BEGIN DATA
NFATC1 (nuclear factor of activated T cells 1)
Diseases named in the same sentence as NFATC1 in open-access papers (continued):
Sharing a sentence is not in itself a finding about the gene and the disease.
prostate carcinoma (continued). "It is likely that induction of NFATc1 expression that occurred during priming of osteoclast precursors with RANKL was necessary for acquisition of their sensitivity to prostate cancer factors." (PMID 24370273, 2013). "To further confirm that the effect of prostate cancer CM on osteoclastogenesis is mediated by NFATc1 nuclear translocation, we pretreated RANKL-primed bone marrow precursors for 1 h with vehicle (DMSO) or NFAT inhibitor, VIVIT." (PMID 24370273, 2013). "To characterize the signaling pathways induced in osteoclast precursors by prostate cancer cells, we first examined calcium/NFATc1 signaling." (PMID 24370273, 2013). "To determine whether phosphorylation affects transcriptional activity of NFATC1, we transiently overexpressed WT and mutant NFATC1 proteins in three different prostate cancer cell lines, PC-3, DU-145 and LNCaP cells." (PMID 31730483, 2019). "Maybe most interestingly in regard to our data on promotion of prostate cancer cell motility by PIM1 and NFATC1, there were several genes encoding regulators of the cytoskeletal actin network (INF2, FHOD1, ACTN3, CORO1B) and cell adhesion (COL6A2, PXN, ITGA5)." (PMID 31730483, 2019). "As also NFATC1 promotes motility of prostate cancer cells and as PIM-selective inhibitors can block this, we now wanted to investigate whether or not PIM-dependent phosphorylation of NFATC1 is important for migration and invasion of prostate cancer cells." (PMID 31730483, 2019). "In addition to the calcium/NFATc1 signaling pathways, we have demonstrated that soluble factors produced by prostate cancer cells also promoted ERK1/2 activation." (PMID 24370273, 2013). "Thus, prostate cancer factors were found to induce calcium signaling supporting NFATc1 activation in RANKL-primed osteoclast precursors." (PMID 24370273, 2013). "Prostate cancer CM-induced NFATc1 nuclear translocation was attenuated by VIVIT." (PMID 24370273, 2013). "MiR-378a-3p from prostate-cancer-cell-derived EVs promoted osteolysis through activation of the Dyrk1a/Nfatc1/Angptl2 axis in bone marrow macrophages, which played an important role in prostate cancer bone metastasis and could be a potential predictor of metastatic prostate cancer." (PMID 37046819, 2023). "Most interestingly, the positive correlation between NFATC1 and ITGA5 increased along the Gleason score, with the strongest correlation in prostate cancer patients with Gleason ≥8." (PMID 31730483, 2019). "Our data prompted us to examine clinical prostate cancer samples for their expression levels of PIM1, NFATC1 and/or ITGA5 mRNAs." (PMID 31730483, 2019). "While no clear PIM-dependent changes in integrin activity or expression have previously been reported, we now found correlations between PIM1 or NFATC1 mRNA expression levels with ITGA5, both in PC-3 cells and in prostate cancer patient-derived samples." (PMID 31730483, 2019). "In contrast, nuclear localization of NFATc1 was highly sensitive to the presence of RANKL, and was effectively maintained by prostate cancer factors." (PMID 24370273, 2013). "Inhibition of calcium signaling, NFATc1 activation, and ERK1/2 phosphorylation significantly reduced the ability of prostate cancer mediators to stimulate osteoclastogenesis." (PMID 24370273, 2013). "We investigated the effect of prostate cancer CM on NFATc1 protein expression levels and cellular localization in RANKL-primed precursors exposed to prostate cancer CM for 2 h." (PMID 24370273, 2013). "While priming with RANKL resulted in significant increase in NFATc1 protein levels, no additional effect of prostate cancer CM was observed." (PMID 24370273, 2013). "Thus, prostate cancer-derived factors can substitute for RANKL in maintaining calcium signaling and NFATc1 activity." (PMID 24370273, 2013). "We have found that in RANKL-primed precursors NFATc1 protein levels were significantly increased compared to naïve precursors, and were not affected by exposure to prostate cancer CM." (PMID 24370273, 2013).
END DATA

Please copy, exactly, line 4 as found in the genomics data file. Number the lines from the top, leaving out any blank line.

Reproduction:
prostate carcinoma (continued). "It is likely that induction of NFATc1 expression that occurred during priming of osteoclast precursors with RANKL was necessary for acquisition of their sensitivity to prostate cancer factors." (PMID 24370273, 2013). "To further confirm that the effect of prostate cancer CM on osteoclastogenesis is mediated by NFATc1 nuclear translocation, we pretreated RANKL-primed bone marrow precursors for 1 h with vehicle (DMSO) or NFAT inhibitor, VIVIT." (PMID 24370273, 2013). "To characterize the signaling pathways induced in osteoclast precursors by prostate cancer cells, we first examined calcium/NFATc1 signaling." (PMID 24370273, 2013). "To determine whether phosphorylation affects transcriptional activity of NFATC1, we transiently overexpressed WT and mutant NFATC1 proteins in three different prostate cancer cell lines, PC-3, DU-145 and LNCaP cells." (PMID 31730483, 2019). "Maybe most interestingly in regard to our data on promotion of prostate cancer cell motility by PIM1 and NFATC1, there were several genes encoding regulators of the cytoskeletal actin network (INF2, FHOD1, ACTN3, CORO1B) and cell adhesion (COL6A2, PXN, ITGA5)." (PMID 31730483, 2019). "As also NFATC1 promotes motility of prostate cancer cells and as PIM-selective inhibitors can block this, we now wanted to investigate whether or not PIM-dependent phosphorylation of NFATC1 is important for migration and invasion of prostate cancer cells." (PMID 31730483, 2019). "In addition to the calcium/NFATc1 signaling pathways, we have demonstrated that soluble factors produced by prostate cancer cells also promoted ERK1/2 activation." (PMID 24370273, 2013). "Thus, prostate cancer factors were found to induce calcium signaling supporting NFATc1 activation in RANKL-primed osteoclast precursors." (PMID 24370273, 2013). "Prostate cancer CM-induced NFATc1 nuclear translocation was attenuated by VIVIT." (PMID 24370273, 2013). "MiR-378a-3p from prostate-cancer-cell-derived EVs promoted osteolysis through activation of the Dyrk1a/Nfatc1/Angptl2 axis in bone marrow macrophages, which played an important role in prostate cancer bone metastasis and could be a potential predictor of metastatic prostate cancer." (PMID 37046819, 2023). "Most interestingly, the positive correlation between NFATC1 and ITGA5 increased along the Gleason score, with the strongest correlation in prostate cancer patients with Gleason ≥8." (PMID 31730483, 2019). "Our data prompted us to examine clinical prostate cancer samples for their expression levels of PIM1, NFATC1 and/or ITGA5 mRNAs." (PMID 31730483, 2019). "While no clear PIM-dependent changes in integrin activity or expression have previously been reported, we now found correlations between PIM1 or NFATC1 mRNA expression levels with ITGA5, both in PC-3 cells and in prostate cancer patient-derived samples." (PMID 31730483, 2019). "In contrast, nuclear localization of NFATc1 was highly sensitive to the presence of RANKL, and was effectively maintained by prostate cancer factors." (PMID 24370273, 2013). "Inhibition of calcium signaling, NFATc1 activation, and ERK1/2 phosphorylation significantly reduced the ability of prostate cancer mediators to stimulate osteoclastogenesis." (PMID 24370273, 2013). "We investigated the effect of prostate cancer CM on NFATc1 protein expression levels and cellular localization in RANKL-primed precursors exposed to prostate cancer CM for 2 h." (PMID 24370273, 2013). "While priming with RANKL resulted in significant increase in NFATc1 protein levels, no additional effect of prostate cancer CM was observed." (PMID 24370273, 2013). "Thus, prostate cancer-derived factors can substitute for RANKL in maintaining calcium signaling and NFATc1 activity." (PMID 24370273, 2013). "We have found that in RANKL-primed precursors NFATc1 protein levels were significantly increased compared to naïve precursors, and were not affected by exposure to prostate cancer CM." (PMID 24370273, 2013).